CHICAGO (Reuters) - Bone-chilling cold swept across the snow-hit Great Plains and Midwest on Monday, closing schools and playing havoc with travel plans, with the sub-freezing temperatures reaching as far south as Florida.
Minnesota and Wisconsin shivered in temperatures not expected to top single digits — with wind-chills much colder than that — and motorists spent hours awaiting rescue on impassable roads in northwest Indiana.
Air traffic was gradually returning to a semblance of normal after hundreds of flights were canceled at airports in Midwestern and East Coast hubs during the worst of a snow storm on Sunday.
Another 75 flights were canceled at O’Hare International Airport on Monday, but delays were called minor.
“We aren’t anticipating any more cancellations,” said American Airlines spokeswoman Mary Frances Fagan.
There were winter storm warnings posted for parts of West Virginia, Kentucky, Tennessee, western Pennsylvania, western New York and Vermont, forecasters said.
Pittsburgh braced for up to four inches of snow on Monday and another six inches by early Tuesday, according to the National Weather Service.
“Cities that will have enough snow to cause travel trouble this time around will include Indianapolis, Cleveland, and Pittsburgh,” said AccuWeather.com meteorologist Justin Povick.
Lake-effect snows — generated when cold air whips up storm clouds off the warmer Great Lakes — continued to plague northwest Indiana, northern Ohio, and western New York.
While Midwestern skies had mostly cleared, the landscape was ice-bound and blanketed with snow.
Ice-clogged locks and dams along the Mississippi and Illinois Rivers slowed commercial barge traffic. Barge tows required 20 hours instead of the usual 90 minutes to pass through the Mississippi River lock near Canton, Missouri.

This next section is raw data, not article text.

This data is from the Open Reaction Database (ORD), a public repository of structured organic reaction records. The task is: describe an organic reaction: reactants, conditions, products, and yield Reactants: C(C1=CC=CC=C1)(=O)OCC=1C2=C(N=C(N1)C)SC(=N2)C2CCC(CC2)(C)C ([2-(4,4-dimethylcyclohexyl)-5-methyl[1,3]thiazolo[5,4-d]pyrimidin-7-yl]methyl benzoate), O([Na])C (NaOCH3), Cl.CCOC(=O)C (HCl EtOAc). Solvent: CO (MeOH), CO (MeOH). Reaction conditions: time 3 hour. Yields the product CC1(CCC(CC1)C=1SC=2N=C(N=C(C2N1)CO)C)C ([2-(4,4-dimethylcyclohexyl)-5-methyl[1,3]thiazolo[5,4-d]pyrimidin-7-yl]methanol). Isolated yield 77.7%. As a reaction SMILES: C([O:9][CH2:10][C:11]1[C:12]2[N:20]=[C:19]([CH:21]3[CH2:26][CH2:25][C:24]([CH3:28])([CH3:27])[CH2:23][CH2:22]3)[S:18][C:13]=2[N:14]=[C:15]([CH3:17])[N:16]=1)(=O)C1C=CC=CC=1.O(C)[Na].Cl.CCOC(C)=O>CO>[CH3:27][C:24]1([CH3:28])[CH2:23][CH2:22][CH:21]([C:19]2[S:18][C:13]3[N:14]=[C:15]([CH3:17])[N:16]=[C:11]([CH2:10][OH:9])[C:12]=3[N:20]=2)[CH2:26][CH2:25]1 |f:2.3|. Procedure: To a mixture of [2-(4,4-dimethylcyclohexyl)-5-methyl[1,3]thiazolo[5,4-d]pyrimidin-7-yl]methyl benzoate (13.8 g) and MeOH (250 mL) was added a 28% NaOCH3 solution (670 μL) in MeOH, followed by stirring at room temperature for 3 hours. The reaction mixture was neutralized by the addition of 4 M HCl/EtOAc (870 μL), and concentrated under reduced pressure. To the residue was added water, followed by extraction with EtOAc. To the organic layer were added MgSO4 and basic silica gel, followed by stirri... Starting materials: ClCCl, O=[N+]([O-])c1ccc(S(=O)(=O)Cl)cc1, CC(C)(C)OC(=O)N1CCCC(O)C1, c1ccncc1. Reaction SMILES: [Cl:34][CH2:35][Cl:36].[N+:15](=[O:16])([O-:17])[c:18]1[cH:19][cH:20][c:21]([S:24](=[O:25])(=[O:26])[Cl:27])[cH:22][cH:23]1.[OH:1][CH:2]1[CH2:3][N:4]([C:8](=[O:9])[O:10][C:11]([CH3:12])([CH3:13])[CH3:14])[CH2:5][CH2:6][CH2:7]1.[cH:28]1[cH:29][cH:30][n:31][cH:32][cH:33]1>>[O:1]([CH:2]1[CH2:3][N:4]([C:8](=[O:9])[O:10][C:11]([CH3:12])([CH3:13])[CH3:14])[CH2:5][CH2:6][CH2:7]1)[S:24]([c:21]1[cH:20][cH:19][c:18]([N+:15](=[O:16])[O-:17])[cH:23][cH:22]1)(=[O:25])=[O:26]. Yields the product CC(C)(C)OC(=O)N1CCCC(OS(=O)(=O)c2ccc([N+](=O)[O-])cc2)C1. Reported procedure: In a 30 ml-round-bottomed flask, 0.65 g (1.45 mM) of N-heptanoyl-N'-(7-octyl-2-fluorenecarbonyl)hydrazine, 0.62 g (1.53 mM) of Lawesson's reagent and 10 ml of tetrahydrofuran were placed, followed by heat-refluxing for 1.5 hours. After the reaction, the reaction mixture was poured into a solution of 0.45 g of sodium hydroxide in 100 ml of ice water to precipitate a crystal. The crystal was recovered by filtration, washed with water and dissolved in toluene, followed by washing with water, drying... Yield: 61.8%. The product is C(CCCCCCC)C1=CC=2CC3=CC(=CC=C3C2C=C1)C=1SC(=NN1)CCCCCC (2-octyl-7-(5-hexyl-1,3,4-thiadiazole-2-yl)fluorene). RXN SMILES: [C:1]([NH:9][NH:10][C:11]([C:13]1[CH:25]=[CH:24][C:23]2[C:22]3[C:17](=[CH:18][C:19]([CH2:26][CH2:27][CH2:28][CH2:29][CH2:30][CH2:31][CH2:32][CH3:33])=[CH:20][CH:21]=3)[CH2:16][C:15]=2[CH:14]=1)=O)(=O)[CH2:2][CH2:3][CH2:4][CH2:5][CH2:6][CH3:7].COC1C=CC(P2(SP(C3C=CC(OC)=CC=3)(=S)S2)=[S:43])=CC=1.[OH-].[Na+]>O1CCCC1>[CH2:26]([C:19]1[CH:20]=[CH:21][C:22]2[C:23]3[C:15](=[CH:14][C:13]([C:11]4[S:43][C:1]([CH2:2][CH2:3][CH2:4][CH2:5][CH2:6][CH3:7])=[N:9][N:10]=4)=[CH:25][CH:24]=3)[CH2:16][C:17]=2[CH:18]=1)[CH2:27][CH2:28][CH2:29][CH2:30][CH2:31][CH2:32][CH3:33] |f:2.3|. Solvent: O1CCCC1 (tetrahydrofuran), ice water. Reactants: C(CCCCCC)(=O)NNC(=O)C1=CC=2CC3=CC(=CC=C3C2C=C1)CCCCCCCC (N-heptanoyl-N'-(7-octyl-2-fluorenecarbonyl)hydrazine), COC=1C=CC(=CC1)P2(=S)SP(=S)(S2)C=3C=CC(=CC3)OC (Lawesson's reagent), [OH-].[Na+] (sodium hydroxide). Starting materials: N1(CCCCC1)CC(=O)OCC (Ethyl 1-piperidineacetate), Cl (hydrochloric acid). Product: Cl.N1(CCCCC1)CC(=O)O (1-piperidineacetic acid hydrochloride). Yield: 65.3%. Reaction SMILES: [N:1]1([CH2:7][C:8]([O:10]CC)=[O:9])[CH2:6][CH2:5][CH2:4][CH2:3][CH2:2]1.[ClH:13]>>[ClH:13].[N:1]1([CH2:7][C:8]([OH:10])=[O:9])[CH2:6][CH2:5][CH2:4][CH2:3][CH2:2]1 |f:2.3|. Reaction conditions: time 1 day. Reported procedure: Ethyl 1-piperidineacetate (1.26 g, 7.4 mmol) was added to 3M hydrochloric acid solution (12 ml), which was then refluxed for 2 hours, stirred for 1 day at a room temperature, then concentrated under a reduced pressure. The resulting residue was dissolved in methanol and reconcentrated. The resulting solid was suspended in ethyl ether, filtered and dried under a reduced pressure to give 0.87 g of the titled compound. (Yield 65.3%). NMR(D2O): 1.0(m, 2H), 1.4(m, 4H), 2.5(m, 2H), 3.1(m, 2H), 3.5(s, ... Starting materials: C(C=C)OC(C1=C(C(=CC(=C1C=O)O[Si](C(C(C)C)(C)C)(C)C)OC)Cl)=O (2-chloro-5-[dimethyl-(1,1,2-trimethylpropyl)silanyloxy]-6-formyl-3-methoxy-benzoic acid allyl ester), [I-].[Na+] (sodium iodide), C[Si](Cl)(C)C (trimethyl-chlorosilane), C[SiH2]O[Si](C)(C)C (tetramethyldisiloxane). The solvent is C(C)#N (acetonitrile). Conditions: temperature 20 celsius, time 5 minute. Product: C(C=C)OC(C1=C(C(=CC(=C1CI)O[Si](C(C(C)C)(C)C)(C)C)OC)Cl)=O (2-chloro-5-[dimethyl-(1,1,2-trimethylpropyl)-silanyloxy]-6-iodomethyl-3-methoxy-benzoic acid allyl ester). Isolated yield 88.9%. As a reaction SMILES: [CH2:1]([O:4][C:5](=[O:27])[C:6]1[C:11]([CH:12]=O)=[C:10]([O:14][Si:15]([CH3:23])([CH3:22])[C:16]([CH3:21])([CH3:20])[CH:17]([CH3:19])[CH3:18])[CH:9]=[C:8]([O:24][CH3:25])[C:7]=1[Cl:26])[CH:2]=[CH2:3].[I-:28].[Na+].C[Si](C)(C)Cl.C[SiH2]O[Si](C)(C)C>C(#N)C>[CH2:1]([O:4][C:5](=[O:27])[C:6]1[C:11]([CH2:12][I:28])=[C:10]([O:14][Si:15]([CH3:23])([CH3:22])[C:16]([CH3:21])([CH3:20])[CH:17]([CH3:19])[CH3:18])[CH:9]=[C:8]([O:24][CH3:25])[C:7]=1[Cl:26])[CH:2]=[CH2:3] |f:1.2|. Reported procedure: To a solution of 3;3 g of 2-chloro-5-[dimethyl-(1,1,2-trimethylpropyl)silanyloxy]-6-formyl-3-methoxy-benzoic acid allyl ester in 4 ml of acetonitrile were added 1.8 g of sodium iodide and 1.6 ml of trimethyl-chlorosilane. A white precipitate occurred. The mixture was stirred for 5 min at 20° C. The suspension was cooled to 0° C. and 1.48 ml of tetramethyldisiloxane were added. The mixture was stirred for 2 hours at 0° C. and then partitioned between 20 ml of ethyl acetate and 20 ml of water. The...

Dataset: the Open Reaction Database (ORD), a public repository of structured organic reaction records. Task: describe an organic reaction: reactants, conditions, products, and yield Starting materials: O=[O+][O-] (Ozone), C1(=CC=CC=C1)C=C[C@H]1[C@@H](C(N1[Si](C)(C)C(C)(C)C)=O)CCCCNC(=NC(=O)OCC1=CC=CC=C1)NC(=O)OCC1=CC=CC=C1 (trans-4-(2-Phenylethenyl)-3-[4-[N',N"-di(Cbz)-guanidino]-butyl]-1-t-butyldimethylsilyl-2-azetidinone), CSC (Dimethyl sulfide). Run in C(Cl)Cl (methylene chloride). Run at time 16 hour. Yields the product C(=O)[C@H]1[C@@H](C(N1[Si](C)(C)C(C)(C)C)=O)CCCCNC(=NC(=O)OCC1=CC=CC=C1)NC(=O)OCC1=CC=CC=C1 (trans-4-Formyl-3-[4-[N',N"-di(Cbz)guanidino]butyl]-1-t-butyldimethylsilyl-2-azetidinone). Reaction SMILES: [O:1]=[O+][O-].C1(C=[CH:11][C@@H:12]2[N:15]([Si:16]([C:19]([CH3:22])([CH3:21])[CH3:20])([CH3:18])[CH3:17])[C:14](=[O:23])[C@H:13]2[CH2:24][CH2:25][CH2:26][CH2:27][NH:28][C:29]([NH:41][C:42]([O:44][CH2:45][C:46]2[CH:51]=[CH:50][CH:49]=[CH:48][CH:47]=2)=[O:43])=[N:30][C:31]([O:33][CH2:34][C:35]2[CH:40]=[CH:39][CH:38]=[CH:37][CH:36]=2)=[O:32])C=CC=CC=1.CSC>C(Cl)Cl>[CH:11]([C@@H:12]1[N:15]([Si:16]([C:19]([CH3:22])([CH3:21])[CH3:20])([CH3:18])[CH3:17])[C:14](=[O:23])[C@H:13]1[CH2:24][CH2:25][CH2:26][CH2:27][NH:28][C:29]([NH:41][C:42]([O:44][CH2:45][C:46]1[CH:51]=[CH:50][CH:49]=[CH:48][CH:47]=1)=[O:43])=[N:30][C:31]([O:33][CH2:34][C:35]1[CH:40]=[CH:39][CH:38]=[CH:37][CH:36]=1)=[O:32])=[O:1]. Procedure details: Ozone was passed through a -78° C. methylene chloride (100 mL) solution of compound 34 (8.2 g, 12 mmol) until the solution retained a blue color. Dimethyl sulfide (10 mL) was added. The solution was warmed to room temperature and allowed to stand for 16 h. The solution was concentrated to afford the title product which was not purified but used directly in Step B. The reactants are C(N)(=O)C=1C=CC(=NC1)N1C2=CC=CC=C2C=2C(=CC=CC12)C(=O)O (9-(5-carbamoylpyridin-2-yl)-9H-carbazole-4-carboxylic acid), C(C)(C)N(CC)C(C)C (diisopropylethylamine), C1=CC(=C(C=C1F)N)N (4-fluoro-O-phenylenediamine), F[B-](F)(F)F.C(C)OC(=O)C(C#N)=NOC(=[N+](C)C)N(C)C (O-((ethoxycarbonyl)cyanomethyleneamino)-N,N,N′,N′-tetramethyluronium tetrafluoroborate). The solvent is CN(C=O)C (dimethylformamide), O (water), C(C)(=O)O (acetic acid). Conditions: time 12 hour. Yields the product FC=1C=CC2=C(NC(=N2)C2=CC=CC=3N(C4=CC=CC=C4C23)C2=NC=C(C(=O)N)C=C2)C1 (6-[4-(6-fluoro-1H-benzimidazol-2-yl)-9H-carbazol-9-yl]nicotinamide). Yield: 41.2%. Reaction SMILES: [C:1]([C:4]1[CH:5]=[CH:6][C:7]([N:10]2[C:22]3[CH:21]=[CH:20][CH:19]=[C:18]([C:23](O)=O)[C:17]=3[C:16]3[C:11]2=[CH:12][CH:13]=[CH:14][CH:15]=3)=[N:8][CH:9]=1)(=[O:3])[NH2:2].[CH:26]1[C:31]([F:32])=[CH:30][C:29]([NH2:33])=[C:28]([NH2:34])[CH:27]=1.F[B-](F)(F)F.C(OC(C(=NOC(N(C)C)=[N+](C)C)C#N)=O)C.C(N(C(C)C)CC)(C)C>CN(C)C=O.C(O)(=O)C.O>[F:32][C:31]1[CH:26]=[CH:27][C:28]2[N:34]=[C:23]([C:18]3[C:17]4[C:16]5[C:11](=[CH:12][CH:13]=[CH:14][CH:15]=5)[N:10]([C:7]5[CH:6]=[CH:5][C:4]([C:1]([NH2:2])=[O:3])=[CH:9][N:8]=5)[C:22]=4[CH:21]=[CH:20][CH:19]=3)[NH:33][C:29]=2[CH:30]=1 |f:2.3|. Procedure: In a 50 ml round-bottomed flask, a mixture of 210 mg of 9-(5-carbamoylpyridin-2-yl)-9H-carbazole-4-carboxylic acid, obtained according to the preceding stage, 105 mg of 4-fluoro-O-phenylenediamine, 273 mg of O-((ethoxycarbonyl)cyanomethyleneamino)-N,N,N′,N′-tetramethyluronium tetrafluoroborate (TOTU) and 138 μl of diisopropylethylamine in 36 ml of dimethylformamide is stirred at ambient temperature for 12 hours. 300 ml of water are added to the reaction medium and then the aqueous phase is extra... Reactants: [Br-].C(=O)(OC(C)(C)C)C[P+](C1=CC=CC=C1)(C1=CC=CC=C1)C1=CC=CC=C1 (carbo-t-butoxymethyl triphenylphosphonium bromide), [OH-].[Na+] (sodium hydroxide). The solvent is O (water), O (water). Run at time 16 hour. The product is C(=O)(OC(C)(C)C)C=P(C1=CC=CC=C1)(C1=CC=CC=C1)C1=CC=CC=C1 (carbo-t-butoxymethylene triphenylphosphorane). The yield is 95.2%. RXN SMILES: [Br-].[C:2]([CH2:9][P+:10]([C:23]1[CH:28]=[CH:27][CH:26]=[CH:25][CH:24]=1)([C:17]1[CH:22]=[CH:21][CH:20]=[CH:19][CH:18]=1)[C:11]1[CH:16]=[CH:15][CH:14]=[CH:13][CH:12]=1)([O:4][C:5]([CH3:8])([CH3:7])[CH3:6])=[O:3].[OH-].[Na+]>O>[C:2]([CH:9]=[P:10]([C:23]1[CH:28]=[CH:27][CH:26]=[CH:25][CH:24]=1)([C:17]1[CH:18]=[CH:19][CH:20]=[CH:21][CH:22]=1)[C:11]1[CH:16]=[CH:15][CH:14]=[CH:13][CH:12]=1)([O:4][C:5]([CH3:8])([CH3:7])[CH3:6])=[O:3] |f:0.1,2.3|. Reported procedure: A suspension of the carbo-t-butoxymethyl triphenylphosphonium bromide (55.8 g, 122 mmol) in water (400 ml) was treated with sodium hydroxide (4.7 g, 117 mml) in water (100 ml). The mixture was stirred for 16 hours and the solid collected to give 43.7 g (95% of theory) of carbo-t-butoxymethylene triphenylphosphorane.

In Minneapolis, where the Metrodome stadium’s inflatable roof collapsed on Sunday under the weight of 17 inches of snow, schools were closed. Concerns were raised about children waiting in the cold if buses got delayed on snowbound roads.
Schools in Nashville, Tennessee, were also closed as a coating of snow made for treacherous road conditions.
There were a few storm-related deaths over the weekend attributed to the snow storm, including a 79-year-old St. Croix County, Wisconsin, man killed when a snow plow ran into him while he was clearing his driveway.
The frigid weather was supposed to last through mid-week, with another storm arriving in the Midwest on Thursday, the National Weather Service said.
The stunning exception was the Southwest. Phoenix residents basked in record-breaking 80-degree warmth.
But in the southeast, temperatures dipped below 20 degrees with light snow that forced the closing of some schools and roads, authorities said.
“We’ve had an increase in accidents on the roads,” said Yasamie Richardson, spokeswoman for the Alabama Emergency Management Agency. “Some schools have been closed.”
A torrential weekend rain storm triggered river flooding and mudslides in the U.S. Northwest, shutting down Amtrak passenger rail service between Seattle and Portland, Oregon.
Flood warnings were issued for parts of nine rivers across western Washington from Bellingham south to Olympia. An approaching storm was forecast to dump 10 inches of snow on the Cascades.
Additional reporting by John Rondy in Milwaukee, Karl Plume in Chicago, Laura Myers in Seattle, Steve Gorman in Los Angeles, David Beasley in Atlanta, Ellen Wulfhorst in New York; Editing by Andrew Stern and Peter Bohan